Doreen Beagan

The Interim

Canadian abortionist Henry Morgentaler and federal Health Minister Ujjal Dosanjh are trying to force New Brunswick to pay for all abortions, Peter Ryan told the annual meeting of P.E.I. Right Life at its April 23 meeting in Charlottetown. Ryan is executive director of New Brunswick Right to Life and a spokesman for the multi-group Coalition for Life and Health.

Currently, New Brunswick pays for only in-hospital abortions deemed medically necessary by two doctors. In recent years, several hospitals and most doctors have ceased doing abortions, but still about 900 a year occur in Fredericton – 300 (deemed necessary) at the Chalmers hospital, 600 at the private Morgentaler facility (considered elective and paid for by clients at $500-750 each).

Dosanjh holds that unwanted pregnancy is always a medical emergency and abortion is always a medically necessary service, so under the Canada Health Act it must always be publicly funded, explained Ryan. “This is public payment for abortion on demand – a position rejected by 72 per cent of Canadians,” he added.

If the province does not comply soon, Dosanjh plans to take the province to a three-person arbitration panel, a new dispute resolution process for Health Act matters. Ryan noted that a change of federal government would be no guarantee that the initiative would die.

“Despite this pressure, and despite media assumptions, it is absolutely not true that Canadian courts have said abortion is a right,” Ryan stressed. “It has never been proven medically necessary, and the Canada Health Act does not define it that way. Furthermore, decisions about what health services will be funded are under provincial jurisdiction, so this is unwarranted federal intrusion in an area of provincial authority.”

But having a poor case does not ensure that Dosanjh will lose, Ryan noted. “If he wins, all existing provincial regulations and restrictions regarding abortion will be null and void everywhere in Canada. Then, if the province still refused to fund private clinics, it could be penalized up to $350,000 year. There is no certainty that it would pay that fine.”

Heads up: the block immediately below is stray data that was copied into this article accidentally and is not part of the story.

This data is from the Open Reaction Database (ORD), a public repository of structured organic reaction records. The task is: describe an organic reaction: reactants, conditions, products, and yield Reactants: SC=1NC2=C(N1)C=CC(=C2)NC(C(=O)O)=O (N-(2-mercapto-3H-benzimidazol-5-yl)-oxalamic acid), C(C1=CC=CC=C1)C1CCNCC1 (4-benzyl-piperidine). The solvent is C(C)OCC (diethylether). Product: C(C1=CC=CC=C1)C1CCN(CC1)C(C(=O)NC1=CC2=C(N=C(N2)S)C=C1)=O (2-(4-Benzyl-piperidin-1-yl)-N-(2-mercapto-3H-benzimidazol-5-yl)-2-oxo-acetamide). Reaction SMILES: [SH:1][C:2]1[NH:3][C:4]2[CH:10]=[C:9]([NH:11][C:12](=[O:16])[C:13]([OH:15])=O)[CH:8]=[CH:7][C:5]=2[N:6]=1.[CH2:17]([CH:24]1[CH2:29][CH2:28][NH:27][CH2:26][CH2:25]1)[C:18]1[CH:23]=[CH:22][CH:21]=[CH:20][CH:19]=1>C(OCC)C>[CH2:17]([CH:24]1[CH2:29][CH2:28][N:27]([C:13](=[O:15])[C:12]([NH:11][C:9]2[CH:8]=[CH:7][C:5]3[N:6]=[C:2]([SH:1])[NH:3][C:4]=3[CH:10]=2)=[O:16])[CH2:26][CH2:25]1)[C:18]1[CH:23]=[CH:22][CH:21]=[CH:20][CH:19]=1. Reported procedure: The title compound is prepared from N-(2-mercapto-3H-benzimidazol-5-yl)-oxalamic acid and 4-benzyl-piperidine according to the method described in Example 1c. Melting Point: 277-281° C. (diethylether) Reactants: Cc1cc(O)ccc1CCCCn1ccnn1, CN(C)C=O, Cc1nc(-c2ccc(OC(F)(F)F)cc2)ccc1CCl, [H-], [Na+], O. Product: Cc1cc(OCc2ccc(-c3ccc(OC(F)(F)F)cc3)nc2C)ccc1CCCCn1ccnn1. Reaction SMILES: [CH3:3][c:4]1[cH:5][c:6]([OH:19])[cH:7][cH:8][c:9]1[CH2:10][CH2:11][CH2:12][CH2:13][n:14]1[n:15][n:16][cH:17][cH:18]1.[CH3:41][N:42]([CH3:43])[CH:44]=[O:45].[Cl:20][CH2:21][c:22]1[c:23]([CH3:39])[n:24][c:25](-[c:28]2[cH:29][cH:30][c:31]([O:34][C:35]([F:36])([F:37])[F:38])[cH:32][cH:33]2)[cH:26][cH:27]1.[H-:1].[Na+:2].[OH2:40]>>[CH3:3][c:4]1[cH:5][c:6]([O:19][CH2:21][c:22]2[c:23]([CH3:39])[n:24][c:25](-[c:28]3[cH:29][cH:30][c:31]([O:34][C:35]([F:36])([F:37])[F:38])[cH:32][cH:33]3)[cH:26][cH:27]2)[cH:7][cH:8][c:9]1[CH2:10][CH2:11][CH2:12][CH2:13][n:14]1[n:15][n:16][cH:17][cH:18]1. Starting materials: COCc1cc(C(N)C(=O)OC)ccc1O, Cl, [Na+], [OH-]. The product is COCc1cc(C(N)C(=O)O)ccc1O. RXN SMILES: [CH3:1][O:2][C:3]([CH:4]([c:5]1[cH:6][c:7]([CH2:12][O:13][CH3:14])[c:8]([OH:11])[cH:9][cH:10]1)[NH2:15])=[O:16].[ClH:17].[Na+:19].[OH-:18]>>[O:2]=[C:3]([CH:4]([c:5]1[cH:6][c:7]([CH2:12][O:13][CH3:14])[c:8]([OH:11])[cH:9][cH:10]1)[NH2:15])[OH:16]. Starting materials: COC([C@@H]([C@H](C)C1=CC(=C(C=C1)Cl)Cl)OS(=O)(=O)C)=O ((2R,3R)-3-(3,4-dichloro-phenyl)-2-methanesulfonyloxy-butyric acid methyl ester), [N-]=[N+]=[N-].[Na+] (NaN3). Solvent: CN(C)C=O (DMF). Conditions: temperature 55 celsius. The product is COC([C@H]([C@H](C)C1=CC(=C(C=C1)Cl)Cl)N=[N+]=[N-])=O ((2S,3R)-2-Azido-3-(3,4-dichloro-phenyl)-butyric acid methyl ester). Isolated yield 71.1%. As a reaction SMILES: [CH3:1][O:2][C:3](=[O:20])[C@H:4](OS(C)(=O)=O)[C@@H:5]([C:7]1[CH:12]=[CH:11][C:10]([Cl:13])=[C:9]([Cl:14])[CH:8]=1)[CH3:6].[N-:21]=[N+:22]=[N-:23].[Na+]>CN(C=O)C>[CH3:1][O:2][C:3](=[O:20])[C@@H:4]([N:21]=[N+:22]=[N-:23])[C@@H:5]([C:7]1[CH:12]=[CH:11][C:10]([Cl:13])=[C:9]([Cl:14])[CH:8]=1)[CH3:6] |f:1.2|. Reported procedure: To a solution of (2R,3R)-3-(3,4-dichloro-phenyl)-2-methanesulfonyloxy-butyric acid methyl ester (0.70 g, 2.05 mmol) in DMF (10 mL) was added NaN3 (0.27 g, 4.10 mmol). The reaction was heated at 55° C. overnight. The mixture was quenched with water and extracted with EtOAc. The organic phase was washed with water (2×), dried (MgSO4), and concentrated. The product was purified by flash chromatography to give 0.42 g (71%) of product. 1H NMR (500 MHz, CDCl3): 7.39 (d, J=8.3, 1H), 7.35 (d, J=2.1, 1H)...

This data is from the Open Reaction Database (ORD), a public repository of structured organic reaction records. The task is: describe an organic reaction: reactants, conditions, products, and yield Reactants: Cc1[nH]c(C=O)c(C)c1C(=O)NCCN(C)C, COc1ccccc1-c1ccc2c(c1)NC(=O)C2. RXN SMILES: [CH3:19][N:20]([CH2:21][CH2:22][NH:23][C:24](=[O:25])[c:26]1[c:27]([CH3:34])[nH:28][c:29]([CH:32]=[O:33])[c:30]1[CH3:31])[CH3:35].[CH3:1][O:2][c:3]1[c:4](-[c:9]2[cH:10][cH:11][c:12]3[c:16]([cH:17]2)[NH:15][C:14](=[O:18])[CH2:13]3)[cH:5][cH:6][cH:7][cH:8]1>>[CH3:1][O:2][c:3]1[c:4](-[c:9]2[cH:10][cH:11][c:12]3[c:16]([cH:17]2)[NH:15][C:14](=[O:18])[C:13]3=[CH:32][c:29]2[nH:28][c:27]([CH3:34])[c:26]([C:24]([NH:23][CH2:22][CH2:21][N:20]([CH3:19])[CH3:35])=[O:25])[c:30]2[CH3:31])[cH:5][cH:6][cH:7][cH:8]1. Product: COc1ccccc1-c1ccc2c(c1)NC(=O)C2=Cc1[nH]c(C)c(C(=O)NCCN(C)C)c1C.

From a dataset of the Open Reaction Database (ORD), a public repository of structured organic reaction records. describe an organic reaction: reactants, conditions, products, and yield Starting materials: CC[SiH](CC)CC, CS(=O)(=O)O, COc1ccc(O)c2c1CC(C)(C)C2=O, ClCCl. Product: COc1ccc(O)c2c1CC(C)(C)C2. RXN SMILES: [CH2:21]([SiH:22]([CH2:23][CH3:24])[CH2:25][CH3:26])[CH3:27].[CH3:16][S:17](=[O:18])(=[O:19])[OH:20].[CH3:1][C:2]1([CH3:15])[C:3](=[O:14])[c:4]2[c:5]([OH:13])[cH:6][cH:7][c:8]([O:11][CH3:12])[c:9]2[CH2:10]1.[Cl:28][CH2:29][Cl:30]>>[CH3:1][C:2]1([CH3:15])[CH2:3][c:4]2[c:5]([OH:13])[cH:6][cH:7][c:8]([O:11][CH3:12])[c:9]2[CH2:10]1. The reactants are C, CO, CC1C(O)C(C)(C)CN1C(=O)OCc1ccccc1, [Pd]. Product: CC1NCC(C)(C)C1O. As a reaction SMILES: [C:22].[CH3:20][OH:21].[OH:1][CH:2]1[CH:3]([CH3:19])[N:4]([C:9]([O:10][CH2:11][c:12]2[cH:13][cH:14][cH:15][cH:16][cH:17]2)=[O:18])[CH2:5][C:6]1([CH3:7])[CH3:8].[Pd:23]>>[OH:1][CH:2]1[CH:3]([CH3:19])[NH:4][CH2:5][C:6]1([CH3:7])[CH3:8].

The New Brunswick government could still sue, asking the courts to determine whether federal laws on health can override provincial laws.

Because Charter law has higher priority than other Canadian laws, Henry Morgentaler is using an approach based on Sections 7 and 15 of the Charter.

Section 7 deals with the “right to life, liberty and the security of the person.” Ignoring the child’s right to life, Morgentaler claims this assurance of liberty and security gives the mother a constitutional right to funded abortion on demand. Section 15 deals with the “right to equal treatment.” The abortionist argues that restricting payment violates Section 15 by giving some women less equitable access to abortion than others.

“Winning a Charter case would be the equivalent of the American Roe v Wade case,” explained Ryan. “It would make unrestricted access to funded abortion part of the constitutional framework of Canada, and all restrictions and regulations attempting to protect the unborn and their mothers would collapse, including the current requirement for medical examinations, history and follow up.”

His coalition has been trying to obtain permission to intervene, but has been thwarted at all provincial court levels. The request is now before the Supreme Court of Canada.

“We want to present evidence of the humanity of the child in the womb. Arguments about conscience rights for medical personnel should be presented. And we have 50 women prepared to testify to the negative health effects they experienced as a result of abortion.”